5 Transaction Script Language
The bitcoin transaction script language, called Script, is a Forth-like reverse-polish notation stack-based execution language. Both the locking script placed on an UTXO and the unlocking script are written in this scripting language. When a transaction is validated, the unlocking script in each input is executed alongside the corresponding locking script to see if it satisfies the spending condition.
Script is a very simple, not a gnearl-purpose language that was designed to be limited in scope and executable on a range of hardware. It has the following features:
- It is deliberately limited in one important way—there are no loops or complex flow control capabilities other than conditional flow control. This ensures that the language is not Turing Complete, meaning that scripts have limited complexity and predictable execution times.
- It is stateless. There is no state prior to execution of the script, or state saved after execution of the script. Therefore, all the information needed to execute a script is contained within the script. A script will predictably execute the same way on any system.
- Bitcoin’s transaction validation engine relies on two types of scripts to validate transactions: a locking script and an unlocking script.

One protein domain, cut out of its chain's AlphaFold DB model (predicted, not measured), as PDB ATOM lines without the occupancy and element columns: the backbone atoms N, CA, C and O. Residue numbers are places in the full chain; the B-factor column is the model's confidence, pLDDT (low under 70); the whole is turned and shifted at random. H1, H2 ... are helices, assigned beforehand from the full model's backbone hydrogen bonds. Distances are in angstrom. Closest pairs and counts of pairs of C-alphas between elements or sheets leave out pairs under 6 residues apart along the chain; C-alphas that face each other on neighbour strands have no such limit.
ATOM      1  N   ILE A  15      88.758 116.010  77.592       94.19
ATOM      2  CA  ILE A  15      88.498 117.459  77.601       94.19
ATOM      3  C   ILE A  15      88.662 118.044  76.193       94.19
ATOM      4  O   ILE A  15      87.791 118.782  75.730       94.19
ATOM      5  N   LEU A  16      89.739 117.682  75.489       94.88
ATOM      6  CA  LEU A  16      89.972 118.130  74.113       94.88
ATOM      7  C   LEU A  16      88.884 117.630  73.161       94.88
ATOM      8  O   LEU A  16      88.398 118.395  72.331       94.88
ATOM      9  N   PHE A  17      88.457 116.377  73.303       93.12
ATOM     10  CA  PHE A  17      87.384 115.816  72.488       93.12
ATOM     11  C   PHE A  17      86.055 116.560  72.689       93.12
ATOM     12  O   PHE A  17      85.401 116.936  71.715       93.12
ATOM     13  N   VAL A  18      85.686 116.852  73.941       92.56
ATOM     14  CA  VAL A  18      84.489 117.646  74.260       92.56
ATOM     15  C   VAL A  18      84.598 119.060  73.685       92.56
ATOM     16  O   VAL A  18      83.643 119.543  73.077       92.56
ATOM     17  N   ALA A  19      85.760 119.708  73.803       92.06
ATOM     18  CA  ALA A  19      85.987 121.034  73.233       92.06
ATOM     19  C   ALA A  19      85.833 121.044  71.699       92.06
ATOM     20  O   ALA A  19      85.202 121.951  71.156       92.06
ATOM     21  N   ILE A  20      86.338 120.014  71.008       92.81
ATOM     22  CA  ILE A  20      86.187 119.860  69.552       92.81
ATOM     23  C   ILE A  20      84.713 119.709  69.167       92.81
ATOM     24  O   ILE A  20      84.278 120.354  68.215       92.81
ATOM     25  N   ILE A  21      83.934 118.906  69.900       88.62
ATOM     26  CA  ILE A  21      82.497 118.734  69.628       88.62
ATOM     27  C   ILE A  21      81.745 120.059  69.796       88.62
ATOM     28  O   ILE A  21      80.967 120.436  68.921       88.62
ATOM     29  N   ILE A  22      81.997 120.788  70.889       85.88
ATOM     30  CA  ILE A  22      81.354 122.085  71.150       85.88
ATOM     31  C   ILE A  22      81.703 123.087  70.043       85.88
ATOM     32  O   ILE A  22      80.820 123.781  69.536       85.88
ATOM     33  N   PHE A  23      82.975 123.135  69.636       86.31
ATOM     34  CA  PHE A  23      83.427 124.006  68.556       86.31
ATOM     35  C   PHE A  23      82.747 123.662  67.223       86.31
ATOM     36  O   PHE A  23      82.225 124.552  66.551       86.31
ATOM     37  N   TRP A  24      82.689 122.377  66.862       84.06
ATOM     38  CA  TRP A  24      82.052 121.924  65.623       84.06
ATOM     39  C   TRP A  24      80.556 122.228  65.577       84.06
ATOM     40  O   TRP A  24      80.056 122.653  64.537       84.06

- Locking scripts can be written to express a vast variety of complex conditions. Historically, the locking script was called a scriptPubKey, because it usually contained a public key or Bitcoin address (public key hash). It is also called witness script or cryptographic puzzle.
- The unlocking script was called scriptSig, because it usually contained a digital signature. Unlocking script is also called witness.
In the original Bitcoin client, the unlocking and locking scripts were concatenated and executed in sequence. For security reason, since 2010, the scripts are executed separately with the stack transferred between the two executions. First, the unlocking script is executed, using the stack execution engine. If the unlocking script is executed without errors (e.g., it has no “dangling” pointers left over), the main stack is copied and the locking script is executed.
The scripting language executes the script by processing each item from left to right. Numbers (data constants) are pushed onto the stack. Operators push or pop one or more parameters from the stack, act on them, and might push a result onto the stack.
If any result other than “TRUE” remains after execution of the combined script, the input is invalid because it has failed to satisfy the spending conditions placed on the UTXO. Only a valid transaction that correctly satisfies the conditions of the output results in the output being considered as “spent” and removed from the set of unspent transaction outputs (UTXO set).
6 Pay-to-Public-Key-Hash (P2PKH)
Today, most transactions processed through the Bitcoin network have the form “Payment to Bob’s Bitcoin address” and are based on a script called a Pay-to-Public-Key-Hash script (“P2PKH”).
The unlocking script (
<Signature><Public Key> and teh locking script (
DUP HASH160 <Publick Key Hash> OP_EQUALVERIFY OP_CHECKSIG.
It executes as the following:
- The unlocking script pushes two items into stack from bottom to top:
DUPoperator duplicates the top item in the stack. The stack becomes
<Signature> <Public Key> <Public Key>.